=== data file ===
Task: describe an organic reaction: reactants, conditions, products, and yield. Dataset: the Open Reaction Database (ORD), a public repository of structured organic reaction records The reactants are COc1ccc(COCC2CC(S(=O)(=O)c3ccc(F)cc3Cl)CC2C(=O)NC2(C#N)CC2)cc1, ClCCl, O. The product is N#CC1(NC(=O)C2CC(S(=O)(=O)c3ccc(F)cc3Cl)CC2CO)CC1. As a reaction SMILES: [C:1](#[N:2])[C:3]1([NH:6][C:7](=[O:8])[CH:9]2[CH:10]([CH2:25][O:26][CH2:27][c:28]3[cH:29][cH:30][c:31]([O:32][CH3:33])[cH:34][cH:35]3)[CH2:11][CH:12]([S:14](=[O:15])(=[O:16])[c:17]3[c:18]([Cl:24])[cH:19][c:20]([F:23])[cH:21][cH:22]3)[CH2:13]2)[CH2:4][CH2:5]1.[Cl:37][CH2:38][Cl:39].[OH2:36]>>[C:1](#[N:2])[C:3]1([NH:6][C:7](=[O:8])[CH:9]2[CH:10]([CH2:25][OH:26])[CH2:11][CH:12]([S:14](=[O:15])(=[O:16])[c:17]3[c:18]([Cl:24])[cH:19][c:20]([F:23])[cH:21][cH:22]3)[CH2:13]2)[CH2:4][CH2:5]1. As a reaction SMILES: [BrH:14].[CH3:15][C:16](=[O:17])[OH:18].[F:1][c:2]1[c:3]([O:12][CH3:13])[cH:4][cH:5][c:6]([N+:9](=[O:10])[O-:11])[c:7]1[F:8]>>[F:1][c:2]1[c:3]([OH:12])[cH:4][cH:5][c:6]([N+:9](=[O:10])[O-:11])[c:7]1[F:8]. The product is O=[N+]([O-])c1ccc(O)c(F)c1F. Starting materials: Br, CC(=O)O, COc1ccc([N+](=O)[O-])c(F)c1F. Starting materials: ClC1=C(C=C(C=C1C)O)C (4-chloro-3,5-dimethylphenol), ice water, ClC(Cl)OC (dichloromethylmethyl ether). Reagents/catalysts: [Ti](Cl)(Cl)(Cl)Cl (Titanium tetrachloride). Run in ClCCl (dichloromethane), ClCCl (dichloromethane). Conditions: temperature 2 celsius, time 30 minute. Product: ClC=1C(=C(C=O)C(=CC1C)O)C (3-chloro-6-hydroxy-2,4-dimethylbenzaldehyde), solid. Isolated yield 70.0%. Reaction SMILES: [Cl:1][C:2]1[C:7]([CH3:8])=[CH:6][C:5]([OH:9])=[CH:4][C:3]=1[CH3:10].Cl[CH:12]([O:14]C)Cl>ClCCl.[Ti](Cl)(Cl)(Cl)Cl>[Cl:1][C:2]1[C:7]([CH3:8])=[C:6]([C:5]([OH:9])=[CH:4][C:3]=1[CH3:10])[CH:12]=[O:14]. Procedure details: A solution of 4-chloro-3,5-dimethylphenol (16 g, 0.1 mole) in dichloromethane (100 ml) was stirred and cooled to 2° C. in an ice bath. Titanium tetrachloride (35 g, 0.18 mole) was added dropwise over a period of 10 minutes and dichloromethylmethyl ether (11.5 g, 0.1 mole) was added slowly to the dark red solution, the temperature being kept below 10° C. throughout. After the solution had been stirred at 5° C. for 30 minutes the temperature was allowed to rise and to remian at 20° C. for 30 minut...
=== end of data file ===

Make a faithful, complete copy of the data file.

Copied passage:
Task: describe an organic reaction: reactants, conditions, products, and yield. Dataset: the Open Reaction Database (ORD), a public repository of structured organic reaction records The reactants are COc1ccc(COCC2CC(S(=O)(=O)c3ccc(F)cc3Cl)CC2C(=O)NC2(C#N)CC2)cc1, ClCCl, O. The product is N#CC1(NC(=O)C2CC(S(=O)(=O)c3ccc(F)cc3Cl)CC2CO)CC1. As a reaction SMILES: [C:1](#[N:2])[C:3]1([NH:6][C:7](=[O:8])[CH:9]2[CH:10]([CH2:25][O:26][CH2:27][c:28]3[cH:29][cH:30][c:31]([O:32][CH3:33])[cH:34][cH:35]3)[CH2:11][CH:12]([S:14](=[O:15])(=[O:16])[c:17]3[c:18]([Cl:24])[cH:19][c:20]([F:23])[cH:21][cH:22]3)[CH2:13]2)[CH2:4][CH2:5]1.[Cl:37][CH2:38][Cl:39].[OH2:36]>>[C:1](#[N:2])[C:3]1([NH:6][C:7](=[O:8])[CH:9]2[CH:10]([CH2:25][OH:26])[CH2:11][CH:12]([S:14](=[O:15])(=[O:16])[c:17]3[c:18]([Cl:24])[cH:19][c:20]([F:23])[cH:21][cH:22]3)[CH2:13]2)[CH2:4][CH2:5]1. As a reaction SMILES: [BrH:14].[CH3:15][C:16](=[O:17])[OH:18].[F:1][c:2]1[c:3]([O:12][CH3:13])[cH:4][cH:5][c:6]([N+:9](=[O:10])[O-:11])[c:7]1[F:8]>>[F:1][c:2]1[c:3]([OH:12])[cH:4][cH:5][c:6]([N+:9](=[O:10])[O-:11])[c:7]1[F:8]. The product is O=[N+]([O-])c1ccc(O)c(F)c1F. Starting materials: Br, CC(=O)O, COc1ccc([N+](=O)[O-])c(F)c1F. Starting materials: ClC1=C(C=C(C=C1C)O)C (4-chloro-3,5-dimethylphenol), ice water, ClC(Cl)OC (dichloromethylmethyl ether). Reagents/catalysts: [Ti](Cl)(Cl)(Cl)Cl (Titanium tetrachloride). Run in ClCCl (dichloromethane), ClCCl (dichloromethane). Conditions: temperature 2 celsius, time 30 minute. Product: ClC=1C(=C(C=O)C(=CC1C)O)C (3-chloro-6-hydroxy-2,4-dimethylbenzaldehyde), solid. Isolated yield 70.0%. Reaction SMILES: [Cl:1][C:2]1[C:7]([CH3:8])=[CH:6][C:5]([OH:9])=[CH:4][C:3]=1[CH3:10].Cl[CH:12]([O:14]C)Cl>ClCCl.[Ti](Cl)(Cl)(Cl)Cl>[Cl:1][C:2]1[C:7]([CH3:8])=[C:6]([C:5]([OH:9])=[CH:4][C:3]=1[CH3:10])[CH:12]=[O:14]. Procedure details: A solution of 4-chloro-3,5-dimethylphenol (16 g, 0.1 mole) in dichloromethane (100 ml) was stirred and cooled to 2° C. in an ice bath. Titanium tetrachloride (35 g, 0.18 mole) was added dropwise over a period of 10 minutes and dichloromethylmethyl ether (11.5 g, 0.1 mole) was added slowly to the dark red solution, the temperature being kept below 10° C. throughout. After the solution had been stirred at 5° C. for 30 minutes the temperature was allowed to rise and to remian at 20° C. for 30 minut...